Prevent Dog Bites

One of my all time pet peeves (yes pun intended!) is when people are told to “Watch The Dog” without explaining what they should be watching FOR!! I’m sure it just leaves the person feeling more confused, and probably too embarrassed to ask more questions. That’s just unfair.

Dog body language in total can be complex, but the component pieces are actually very, very simple. We are presenting a FREE webinar about Preventing Dog Bites and I will tell you exactly what to look for when a dog is first starting to feel uncomfortable. If you catch the message when the dog is first telling you, and then you fix the situation, presto, the potential for a dog bite is gone.

We often hear people say that the dog “bit without warning”. I will accept that perhaps on that fateful occasion the dog gave very little warning, however, I am absolutely sure that the dog has already been trying to get their messages across for a long, long time. Their humans weren’t “listening”. Join me in the webinar and let me teach you HOW to listen.

As a species, dogs have evolved a whole system of body language communications which serve to PREVENT fights and aggression. They will tell us in their own way exactly how they are feeling in any situation. That’s how dogs are.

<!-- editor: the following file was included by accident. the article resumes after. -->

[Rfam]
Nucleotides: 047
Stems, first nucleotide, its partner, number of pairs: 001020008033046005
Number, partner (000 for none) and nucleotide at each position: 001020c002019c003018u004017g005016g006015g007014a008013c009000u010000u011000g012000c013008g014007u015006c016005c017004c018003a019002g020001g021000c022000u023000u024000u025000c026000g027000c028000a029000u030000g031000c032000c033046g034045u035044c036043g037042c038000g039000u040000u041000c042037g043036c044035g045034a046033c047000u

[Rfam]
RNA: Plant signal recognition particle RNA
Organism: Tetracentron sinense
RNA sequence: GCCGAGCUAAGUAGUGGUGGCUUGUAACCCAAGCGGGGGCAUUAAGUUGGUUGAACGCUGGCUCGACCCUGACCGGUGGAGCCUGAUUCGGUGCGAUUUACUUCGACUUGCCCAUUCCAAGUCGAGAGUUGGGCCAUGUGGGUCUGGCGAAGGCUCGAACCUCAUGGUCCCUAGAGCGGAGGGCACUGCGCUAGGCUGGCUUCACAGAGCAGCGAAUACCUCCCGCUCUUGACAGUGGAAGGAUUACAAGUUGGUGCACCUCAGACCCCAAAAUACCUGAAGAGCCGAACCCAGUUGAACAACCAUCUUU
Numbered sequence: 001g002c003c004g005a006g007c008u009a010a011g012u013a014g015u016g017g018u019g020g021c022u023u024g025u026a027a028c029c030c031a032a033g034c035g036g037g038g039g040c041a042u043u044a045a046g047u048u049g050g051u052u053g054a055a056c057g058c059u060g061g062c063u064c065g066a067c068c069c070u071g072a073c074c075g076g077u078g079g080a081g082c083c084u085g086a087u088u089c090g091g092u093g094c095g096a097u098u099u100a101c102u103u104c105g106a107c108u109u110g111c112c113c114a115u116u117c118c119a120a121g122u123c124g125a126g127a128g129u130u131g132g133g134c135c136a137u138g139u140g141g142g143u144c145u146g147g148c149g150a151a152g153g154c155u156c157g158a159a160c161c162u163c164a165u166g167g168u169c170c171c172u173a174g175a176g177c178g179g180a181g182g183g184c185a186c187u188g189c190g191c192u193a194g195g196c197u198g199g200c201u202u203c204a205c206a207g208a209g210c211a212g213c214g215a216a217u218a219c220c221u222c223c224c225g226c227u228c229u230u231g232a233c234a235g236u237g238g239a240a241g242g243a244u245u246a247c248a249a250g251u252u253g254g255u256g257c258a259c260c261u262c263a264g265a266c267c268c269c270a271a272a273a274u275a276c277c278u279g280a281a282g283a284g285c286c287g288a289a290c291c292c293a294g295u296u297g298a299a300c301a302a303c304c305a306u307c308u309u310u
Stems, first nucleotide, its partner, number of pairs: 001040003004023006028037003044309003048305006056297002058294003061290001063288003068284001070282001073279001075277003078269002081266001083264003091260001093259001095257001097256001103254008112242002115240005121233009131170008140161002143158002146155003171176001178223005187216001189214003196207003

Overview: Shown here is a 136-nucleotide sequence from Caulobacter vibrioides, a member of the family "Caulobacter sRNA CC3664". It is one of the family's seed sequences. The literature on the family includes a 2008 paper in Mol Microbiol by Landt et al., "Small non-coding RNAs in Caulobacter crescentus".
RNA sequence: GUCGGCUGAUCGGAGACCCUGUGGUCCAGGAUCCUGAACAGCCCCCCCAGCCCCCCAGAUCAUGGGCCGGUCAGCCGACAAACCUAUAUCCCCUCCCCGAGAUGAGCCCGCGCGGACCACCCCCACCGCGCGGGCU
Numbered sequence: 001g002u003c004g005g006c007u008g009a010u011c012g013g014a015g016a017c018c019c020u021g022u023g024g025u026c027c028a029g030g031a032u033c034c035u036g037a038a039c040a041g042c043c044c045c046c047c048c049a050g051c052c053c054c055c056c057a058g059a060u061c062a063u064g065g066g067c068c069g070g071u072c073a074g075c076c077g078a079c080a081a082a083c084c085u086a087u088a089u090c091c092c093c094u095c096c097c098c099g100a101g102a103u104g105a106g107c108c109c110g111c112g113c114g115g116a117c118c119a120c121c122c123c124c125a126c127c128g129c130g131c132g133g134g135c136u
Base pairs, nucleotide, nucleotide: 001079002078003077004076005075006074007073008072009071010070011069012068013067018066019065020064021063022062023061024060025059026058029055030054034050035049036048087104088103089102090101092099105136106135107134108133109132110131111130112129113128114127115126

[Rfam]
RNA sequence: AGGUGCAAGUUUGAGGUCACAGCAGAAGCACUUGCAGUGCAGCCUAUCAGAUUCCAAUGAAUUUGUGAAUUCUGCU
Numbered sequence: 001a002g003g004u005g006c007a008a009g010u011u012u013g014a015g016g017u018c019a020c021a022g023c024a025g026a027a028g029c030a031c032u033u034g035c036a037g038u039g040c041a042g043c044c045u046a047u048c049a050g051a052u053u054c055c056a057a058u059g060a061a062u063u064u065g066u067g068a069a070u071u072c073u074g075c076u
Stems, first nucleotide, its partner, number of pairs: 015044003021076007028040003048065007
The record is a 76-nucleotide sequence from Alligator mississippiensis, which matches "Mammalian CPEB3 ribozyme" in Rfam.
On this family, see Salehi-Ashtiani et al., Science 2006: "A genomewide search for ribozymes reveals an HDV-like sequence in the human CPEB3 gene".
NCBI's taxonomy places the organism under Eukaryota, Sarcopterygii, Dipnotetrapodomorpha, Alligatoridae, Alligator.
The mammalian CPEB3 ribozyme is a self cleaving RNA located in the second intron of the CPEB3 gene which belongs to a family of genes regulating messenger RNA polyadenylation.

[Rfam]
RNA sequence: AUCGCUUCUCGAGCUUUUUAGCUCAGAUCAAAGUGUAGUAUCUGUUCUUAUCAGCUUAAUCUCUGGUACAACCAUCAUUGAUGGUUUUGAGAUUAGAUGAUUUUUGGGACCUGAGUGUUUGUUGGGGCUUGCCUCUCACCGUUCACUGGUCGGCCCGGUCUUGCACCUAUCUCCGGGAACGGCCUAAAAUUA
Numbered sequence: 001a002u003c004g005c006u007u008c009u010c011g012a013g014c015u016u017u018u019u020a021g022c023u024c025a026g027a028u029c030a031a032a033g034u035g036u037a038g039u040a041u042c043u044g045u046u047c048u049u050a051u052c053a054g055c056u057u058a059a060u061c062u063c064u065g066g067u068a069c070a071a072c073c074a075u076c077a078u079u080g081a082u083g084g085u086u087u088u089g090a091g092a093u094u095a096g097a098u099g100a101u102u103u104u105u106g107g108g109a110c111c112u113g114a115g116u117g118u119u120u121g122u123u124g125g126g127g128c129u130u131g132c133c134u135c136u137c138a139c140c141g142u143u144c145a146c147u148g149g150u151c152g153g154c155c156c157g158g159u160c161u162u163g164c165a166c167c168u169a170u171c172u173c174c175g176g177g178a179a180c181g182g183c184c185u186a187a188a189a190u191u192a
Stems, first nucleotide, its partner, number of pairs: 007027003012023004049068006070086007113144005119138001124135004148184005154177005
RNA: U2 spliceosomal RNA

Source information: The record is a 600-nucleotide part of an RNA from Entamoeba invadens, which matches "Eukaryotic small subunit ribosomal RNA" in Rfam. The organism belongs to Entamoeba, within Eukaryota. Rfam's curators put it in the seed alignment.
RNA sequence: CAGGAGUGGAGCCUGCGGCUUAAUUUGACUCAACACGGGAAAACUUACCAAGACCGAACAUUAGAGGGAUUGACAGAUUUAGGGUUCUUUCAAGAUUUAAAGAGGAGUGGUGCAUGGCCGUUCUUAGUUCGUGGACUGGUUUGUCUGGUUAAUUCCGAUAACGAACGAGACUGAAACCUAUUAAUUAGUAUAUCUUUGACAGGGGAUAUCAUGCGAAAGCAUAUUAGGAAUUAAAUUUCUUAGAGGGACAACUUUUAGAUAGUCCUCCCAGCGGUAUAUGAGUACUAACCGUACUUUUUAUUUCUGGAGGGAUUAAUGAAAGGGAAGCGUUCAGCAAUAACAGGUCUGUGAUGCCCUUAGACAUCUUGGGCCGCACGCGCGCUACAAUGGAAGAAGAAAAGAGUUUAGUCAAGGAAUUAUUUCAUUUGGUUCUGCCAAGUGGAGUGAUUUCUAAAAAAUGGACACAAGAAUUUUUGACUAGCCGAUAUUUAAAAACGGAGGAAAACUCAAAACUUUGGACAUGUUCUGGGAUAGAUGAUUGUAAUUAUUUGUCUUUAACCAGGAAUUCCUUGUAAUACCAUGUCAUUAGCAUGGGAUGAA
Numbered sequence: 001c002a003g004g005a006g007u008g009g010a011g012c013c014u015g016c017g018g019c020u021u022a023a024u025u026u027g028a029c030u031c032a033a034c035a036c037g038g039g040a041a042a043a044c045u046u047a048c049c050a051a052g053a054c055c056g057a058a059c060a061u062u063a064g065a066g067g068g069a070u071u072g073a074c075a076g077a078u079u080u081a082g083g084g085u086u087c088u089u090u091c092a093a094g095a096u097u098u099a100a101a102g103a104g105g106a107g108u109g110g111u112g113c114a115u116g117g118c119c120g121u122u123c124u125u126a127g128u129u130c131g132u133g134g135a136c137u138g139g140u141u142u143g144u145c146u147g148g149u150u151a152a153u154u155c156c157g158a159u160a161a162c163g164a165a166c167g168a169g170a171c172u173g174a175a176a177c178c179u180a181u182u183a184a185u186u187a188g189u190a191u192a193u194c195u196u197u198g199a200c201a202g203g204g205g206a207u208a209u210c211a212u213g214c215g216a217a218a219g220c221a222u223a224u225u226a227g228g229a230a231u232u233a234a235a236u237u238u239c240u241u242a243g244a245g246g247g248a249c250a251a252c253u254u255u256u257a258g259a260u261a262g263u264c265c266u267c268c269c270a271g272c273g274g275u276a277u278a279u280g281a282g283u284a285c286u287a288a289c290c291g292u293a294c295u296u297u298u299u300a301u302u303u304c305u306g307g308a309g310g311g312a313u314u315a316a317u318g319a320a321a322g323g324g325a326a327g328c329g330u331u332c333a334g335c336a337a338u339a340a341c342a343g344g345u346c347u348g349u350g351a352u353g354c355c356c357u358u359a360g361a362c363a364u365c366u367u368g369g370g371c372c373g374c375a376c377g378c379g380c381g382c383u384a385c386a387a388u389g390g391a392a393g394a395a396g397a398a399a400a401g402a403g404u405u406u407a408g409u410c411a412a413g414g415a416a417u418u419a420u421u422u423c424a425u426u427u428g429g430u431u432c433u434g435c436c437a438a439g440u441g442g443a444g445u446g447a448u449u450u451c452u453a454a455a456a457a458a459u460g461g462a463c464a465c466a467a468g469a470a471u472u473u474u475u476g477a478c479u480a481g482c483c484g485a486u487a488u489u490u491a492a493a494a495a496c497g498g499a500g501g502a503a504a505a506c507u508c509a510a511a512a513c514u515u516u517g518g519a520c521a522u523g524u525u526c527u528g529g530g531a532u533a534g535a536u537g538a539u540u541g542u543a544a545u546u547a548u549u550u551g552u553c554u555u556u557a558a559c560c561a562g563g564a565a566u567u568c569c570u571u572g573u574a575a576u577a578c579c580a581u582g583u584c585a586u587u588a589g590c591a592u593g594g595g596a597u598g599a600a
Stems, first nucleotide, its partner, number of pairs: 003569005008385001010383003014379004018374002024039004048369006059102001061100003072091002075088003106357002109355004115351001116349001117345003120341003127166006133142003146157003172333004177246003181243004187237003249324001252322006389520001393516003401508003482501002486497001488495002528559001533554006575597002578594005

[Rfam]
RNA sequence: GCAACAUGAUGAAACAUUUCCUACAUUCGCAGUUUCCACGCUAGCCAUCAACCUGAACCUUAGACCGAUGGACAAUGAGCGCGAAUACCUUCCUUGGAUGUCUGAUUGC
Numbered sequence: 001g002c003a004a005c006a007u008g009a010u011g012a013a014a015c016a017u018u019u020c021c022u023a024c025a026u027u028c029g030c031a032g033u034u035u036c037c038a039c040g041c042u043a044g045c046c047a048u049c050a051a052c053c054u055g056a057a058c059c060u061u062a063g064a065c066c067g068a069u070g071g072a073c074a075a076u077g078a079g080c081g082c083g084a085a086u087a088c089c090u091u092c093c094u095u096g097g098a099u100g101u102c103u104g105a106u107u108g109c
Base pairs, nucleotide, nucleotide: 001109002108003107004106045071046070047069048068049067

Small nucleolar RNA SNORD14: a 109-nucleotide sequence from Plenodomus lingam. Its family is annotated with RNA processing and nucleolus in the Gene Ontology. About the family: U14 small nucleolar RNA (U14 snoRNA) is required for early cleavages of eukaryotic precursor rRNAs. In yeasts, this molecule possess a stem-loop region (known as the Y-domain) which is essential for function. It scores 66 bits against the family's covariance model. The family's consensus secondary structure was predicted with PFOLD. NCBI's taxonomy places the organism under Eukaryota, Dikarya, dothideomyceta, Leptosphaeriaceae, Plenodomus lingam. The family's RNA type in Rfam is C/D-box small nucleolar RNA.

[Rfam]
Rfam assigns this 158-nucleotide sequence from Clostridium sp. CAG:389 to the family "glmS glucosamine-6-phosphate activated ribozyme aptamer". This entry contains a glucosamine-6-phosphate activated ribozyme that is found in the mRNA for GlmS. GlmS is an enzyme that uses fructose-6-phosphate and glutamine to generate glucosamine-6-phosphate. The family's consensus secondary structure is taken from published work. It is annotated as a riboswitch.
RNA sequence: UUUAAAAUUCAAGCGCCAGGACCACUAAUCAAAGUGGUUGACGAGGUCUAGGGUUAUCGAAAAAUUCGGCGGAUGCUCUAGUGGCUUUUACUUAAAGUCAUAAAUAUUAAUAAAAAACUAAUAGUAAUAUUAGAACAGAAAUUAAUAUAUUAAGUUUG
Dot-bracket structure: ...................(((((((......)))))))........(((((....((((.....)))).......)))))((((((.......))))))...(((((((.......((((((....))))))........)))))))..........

This free webinar will happen on Wednesday, April 13 at 10 am Atlantic Daylight Time. It is live, so we suggest you sign up for an email reminder in the link below.

You will learn the facts, see the data, and you will see how to “read” the dog’s messages with pictures of several different situations and breeds. It is an educational event you won’t want to miss! The most common victim of a dog bite is a child, from a family pet, in a home setting. Together let’s protect our children.

Prevent Dog Bites

Today is April Fools but dog bites are absolutely not something to joke about. When I talk about preventing dog bites, I do like to reassure people that most dogs never bite their human companions. HOWEVER, for those who are victims, the result is traumatic. A very large number of bites are preventable, so that’s the place to start.

April 10-16, 2022

Dog Bite Prevention Week

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Free Webinar

On Wednesday, April 13, 2022, at 10 a.m. Atlantic time. (ADT is UTC−03:00) we will be offering a FREE webinar on Dog Bite Prevention. (You can subscribe to get an email reminder by following the link at the bottom of this post.)